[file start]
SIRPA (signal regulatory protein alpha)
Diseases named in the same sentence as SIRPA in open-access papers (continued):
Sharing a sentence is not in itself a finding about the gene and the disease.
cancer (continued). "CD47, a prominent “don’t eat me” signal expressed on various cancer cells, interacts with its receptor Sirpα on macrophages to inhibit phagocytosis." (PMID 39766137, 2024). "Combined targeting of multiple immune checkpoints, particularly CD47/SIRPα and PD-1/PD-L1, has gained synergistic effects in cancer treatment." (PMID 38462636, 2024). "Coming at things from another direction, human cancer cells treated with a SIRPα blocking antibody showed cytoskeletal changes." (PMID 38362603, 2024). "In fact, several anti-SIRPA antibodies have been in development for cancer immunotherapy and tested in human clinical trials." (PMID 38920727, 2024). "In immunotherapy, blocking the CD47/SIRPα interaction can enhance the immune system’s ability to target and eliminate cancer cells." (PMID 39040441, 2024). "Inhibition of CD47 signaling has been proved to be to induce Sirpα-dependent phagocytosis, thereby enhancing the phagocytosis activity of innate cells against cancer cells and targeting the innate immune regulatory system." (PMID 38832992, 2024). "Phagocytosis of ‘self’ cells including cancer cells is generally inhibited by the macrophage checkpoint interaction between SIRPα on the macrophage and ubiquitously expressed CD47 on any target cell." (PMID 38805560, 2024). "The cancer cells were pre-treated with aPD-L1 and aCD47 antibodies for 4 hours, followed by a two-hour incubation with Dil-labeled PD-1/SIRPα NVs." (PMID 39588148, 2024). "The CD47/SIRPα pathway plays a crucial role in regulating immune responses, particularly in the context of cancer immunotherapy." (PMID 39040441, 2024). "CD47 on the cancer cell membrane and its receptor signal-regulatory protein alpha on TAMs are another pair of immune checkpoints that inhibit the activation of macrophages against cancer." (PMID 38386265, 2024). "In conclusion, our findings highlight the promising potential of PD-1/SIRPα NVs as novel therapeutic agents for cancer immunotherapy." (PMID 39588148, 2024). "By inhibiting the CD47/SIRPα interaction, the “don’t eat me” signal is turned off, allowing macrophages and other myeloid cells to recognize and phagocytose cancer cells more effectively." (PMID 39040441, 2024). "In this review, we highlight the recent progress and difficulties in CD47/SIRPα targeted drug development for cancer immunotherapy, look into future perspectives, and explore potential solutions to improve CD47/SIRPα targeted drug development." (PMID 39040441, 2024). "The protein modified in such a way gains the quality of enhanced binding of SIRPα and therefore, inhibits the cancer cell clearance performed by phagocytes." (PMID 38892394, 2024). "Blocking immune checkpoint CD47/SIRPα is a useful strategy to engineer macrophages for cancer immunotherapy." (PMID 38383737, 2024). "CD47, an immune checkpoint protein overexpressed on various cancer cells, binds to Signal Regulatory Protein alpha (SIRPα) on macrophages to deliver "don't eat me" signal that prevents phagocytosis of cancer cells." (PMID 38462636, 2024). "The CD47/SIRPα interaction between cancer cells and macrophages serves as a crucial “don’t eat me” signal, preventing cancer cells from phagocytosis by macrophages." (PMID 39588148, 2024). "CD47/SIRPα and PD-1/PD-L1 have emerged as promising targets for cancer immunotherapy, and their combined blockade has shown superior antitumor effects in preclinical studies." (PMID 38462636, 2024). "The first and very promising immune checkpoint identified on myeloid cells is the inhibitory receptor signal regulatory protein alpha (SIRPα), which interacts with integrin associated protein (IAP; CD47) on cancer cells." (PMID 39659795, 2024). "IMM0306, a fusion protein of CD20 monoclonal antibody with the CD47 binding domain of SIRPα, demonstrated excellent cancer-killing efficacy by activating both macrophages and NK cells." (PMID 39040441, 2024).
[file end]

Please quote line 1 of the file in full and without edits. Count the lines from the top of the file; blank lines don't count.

SIRPA (signal regulatory protein alpha)